If you have a tab-delimited file containing empty fields be sure to use sep = "\t".

  4. Quoting

    By default character strings can be quoted by either ‘"’ or ‘'’, and in each case all the characters up to a matching quote are taken as part of the character string. The set of valid quoting characters (which might be none) is controlled by the quote argument. For sep = "\n" the default is changed to quote = "".

    If no separator character is specified, quotes can be escaped within quoted strings by immediately preceding them by ‘\’, C-style.

    If a separator character is specified, quotes can be escaped within quoted strings by doubling them as is conventional in spreadsheets. For example

    'One string isn''t two',"one more"
    

    can be read by

    read.table("testfile", sep = ",")
    

    This does not work with the default separator.

  5. Missing values

    By default the file is assumed to contain the character string NA to represent missing values, but this can be changed by the argument na.strings, which is a vector of one or more character representations of missing values.

    Empty fields in numeric columns are also regarded as missing values.

    In numeric columns, the values NaN, Inf and -Inf are accepted.

  6. Unfilled lines

    It is quite common for a file exported from a spreadsheet to have all trailing empty fields (and their separators) omitted. To read such files set fill = TRUE.

  7. White space in character fields

    If a separator is specified, leading and trailing white space in character fields is regarded as part of the field. To strip the space, use argument strip.white = TRUE.

  8. Blank lines

    By default, read.table ignores empty lines. This can be changed by setting blank.lines.skip = FALSE, which will only be useful in conjunction with fill = TRUE, perhaps to use blank rows to indicate missing cases in a regular layout.

  9. Classes for the variables

    Unless you take any special action, read.table reads all the columns as character vectors and then tries to select a suitable class for each variable in the data frame. It tries in turn logical, integer, numeric and complex, moving on if any entry is not missing and cannot be converted.3 If all of these fail, the variable is converted to a factor.

    Arguments colClasses and as.is provide greater control. Specifying as.is = TRUE suppresses conversion of character vectors to factors (only). Using colClasses allows the desired class to be set for each column in the input: it will be faster and use less memory.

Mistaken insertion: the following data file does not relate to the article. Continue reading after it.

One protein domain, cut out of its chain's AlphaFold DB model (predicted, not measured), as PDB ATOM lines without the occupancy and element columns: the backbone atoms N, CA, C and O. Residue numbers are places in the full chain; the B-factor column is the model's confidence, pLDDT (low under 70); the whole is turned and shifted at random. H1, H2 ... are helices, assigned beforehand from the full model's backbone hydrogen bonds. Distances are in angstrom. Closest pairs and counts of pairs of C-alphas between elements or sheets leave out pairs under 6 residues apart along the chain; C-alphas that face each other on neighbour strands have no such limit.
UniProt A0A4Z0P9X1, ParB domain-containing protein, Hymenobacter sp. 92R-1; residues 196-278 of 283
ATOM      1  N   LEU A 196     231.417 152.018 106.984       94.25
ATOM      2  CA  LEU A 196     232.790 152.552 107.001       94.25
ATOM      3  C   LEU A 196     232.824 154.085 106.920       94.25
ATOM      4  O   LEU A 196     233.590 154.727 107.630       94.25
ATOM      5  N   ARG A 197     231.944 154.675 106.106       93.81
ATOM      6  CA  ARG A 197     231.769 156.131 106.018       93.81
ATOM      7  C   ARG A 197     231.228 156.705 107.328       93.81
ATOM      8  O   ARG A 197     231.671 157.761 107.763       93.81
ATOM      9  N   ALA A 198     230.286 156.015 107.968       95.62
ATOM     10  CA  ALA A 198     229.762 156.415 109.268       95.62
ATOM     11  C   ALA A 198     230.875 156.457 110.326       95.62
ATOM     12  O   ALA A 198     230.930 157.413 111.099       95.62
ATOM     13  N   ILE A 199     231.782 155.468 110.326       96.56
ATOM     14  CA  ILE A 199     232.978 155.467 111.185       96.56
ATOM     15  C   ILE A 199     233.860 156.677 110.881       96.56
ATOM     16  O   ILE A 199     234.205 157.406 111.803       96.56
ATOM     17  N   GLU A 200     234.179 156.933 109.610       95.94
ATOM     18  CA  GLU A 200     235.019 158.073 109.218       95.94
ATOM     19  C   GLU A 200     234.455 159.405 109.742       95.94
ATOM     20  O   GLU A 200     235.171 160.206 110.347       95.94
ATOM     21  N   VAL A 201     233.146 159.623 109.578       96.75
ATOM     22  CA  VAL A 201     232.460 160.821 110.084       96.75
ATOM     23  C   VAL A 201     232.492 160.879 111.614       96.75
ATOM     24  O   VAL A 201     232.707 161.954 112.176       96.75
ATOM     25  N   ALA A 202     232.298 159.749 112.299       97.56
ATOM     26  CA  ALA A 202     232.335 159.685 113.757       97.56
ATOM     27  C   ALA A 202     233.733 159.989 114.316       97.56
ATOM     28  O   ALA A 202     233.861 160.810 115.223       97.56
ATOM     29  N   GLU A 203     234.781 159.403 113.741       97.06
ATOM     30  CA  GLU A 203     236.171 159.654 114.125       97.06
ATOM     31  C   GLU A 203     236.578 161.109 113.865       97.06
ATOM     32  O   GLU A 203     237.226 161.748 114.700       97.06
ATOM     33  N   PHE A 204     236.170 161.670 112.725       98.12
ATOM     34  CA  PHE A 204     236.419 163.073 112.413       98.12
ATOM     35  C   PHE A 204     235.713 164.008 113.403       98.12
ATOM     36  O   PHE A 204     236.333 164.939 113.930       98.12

Note that colClasses and as.is are specified per column, not per variable, and so include the column of row names (if any).

  10. Comments

    By default, read.table uses ‘#’ as a comment character, and if this is encountered (except in quoted strings) the rest of the line is ignored. Lines containing only white space and a comment are treated as blank lines.

    If it is known that there will be no comments in the data file, it is safer (and may be faster) to use comment.char = "".

  11. Escapes

    Many OSes have conventions for using backslash as an escape character in text files, but Windows does not (and uses backslash in path names). It is optional in R whether such conventions are applied to data files.

    Both read.table and scan have a logical argument allowEscapes. This is false by default, and backslashes are then only interpreted as (under circumstances described above) escaping quotes. If this set to be true, C-style escapes are interpreted, namely the control characters \a, \b, \f, \n, \r, \t, \v and octal and hexadecimal representations like \040 and \0x2A. Any other escaped character is treated as itself, including backslash. Note that Unicode escapes such as \uxxxx are never interpreted.

  12. Encoding

    This can be specified by the fileEncoding argument, for example

    fileEncoding = "UCS-2LE"    # Windows ‘Unicode’ files
    fileEncoding = "UTF-8"
    

    If you know (correctly) the file’s encoding this will almost always work. However, we know of one exception, UTF-8 files with a BOM. Some people claim that UTF-8 files should never have a BOM, but some software (apparently including Excel:mac) uses them, and many Unix-alike OSes do not accept them. So faced with a file which file reports as

    intro.dat: UTF-8 Unicode (with BOM) text
    

    it can be read on Windows by

    read.table("intro.dat", fileEncoding = "UTF-8")
    

    but on a Unix-alike might need

    read.table("intro.dat", fileEncoding = "UTF-8-BOM")
    

    (This would most likely work without specifying an encoding in a UTF-8 locale.)

Convenience functions read.csv and read.delim provide arguments to read.table appropriate for CSV and tab-delimited files exported from spreadsheets in English-speaking locales. The variations read.csv2 and read.delim2 are appropriate for use in those locales where the comma is used for the decimal point and (for read.csv2) for spreadsheets which use semicolons to separate fields.

If the options to read.table are specified incorrectly, the error message will usually be of the form

Error in scan(file = file, what = what, sep = sep, : 
        line 1 did not have 5 elements

or

Error in read.table("files.dat", header = TRUE) : 
        more columns than column names

This may give enough information to find the problem, but the auxiliary function count.fields can be useful to investigate further.